After an exploratory shopping expedition to Fethiye the other day, Bec and I returned home to discover we had a new member of the family.
Apparently, our landlord was a little worried our daughter Emma would be missing her friends from England and might be a little lonely, so he’d popped round with a puppy – a delightful little ball of chocolate and coffee-coloured fur.
To her credit, Em had already half-demurred, suspecting we’d go all practical on our return and – albeit reluctantly – decline the gift.
But the look in her eyes, to say nothing of the unspeakable cuteness of this apparent and unlikely mix of sausage dog and Doberman, was enough to melt our hearts.
With only a perfunctory attempt at sensible debate, we’d agreed the puppy could stay and our smiling landlord returned to his truck, waving like a benevolent granddad as his red pick-up rolled down the drive and out through the gates.
But, as the dust settled, suddenly we were transported back to the day we returned home with our first-born; we hadn’t a clue what we were supposed to do next.
Where would it sleep? What do you feed it? Do we have any toys? What the hell are the cats going to think? But, most importantly, how do you prevent a weeing and poohing machine from littering the house with unpleasant surprises?
Neighbour Tommy’s advice was as you might expect from a culture which seems to struggle to comprehend the English sentimentality for pets.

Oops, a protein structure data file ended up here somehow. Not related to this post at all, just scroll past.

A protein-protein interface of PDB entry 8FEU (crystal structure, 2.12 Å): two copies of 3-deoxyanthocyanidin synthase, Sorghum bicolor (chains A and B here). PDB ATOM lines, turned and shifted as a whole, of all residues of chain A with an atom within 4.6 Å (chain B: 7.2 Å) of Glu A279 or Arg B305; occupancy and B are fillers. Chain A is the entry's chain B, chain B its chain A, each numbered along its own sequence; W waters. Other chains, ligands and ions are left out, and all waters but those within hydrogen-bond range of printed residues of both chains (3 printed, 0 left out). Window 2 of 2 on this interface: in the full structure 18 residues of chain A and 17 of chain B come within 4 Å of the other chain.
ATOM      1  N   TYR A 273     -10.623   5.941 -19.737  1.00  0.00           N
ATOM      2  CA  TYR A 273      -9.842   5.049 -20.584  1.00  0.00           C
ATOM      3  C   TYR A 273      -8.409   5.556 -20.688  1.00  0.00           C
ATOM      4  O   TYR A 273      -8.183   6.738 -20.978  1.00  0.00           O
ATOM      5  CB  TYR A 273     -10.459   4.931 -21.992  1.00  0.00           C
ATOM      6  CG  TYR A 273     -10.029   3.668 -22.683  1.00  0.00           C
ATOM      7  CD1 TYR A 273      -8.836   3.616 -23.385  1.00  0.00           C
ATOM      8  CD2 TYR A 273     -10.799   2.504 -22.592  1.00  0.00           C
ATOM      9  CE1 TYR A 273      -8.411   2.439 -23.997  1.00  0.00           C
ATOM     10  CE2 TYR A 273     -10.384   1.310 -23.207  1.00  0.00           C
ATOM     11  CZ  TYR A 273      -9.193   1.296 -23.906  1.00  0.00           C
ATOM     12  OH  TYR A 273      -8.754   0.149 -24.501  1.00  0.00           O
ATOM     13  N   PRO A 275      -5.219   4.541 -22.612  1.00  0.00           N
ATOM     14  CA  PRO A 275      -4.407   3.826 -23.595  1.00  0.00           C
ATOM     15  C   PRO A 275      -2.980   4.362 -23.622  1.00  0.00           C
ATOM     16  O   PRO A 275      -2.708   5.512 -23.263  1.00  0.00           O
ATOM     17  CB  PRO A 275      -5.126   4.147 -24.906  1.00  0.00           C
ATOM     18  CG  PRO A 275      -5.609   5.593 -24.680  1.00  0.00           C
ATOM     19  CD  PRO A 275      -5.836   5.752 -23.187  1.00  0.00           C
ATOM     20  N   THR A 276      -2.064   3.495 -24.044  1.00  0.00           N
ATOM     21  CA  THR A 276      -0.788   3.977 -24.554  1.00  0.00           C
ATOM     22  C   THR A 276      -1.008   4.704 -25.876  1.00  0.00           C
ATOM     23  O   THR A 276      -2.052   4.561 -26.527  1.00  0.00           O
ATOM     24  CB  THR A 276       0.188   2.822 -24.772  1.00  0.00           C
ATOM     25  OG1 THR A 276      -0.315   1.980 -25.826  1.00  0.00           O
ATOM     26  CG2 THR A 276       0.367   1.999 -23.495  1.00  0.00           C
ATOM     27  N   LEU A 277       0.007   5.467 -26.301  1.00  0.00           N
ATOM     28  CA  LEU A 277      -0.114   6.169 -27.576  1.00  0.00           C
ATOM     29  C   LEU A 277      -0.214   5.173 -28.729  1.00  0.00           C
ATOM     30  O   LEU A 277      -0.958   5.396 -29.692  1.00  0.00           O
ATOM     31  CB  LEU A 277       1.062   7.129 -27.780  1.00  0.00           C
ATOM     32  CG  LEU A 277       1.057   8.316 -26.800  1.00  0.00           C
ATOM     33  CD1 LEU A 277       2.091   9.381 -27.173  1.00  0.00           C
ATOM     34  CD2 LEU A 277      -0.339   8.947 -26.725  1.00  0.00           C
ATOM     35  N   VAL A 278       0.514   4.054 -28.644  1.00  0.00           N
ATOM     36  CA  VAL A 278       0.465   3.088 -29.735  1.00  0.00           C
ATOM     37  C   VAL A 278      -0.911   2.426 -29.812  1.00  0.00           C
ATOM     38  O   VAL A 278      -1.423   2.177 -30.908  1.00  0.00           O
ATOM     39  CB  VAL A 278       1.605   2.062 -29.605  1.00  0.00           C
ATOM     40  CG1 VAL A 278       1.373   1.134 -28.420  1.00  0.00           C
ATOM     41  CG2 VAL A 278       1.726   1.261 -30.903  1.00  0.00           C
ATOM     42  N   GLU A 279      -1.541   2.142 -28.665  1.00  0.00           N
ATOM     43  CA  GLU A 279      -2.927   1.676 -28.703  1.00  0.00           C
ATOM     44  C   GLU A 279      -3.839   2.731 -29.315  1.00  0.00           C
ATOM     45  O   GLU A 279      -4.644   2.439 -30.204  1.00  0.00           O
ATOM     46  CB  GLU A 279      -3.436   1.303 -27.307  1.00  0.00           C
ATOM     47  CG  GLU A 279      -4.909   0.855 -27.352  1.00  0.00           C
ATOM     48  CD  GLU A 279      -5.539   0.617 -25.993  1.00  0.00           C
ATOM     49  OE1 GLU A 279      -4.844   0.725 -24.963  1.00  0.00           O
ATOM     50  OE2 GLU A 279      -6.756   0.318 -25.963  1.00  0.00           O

“Leave it on balcony with water and food. It be fine,” he said, resorting to a resigned “You English …” when we explained there was no way we’d leave her outside.
An hour on the internet and some advice from dog-owning friends on Facebook put us on the right track – followed by another expedition on the bus to the pet shop in Fethiye, which left us about £120 worse off.
The last few days have been a bit of a blur, fitting work, home chores and friends around the new addition to the family. In fact, I suppose it’s true to say our life here in Turkey has taken a lurch in an unexpected direction as we’re now a little less free to do as we please.
But, as Fidget (that’s what we decided to call her) lies in her basket at my feet as I type, woofing softly in her sleep, I can’t say I’m sorry.
The priest who married Bec and I told us, when it came to having kids, there wasn’t really a “right time”. Maybe it’s the same with dogs…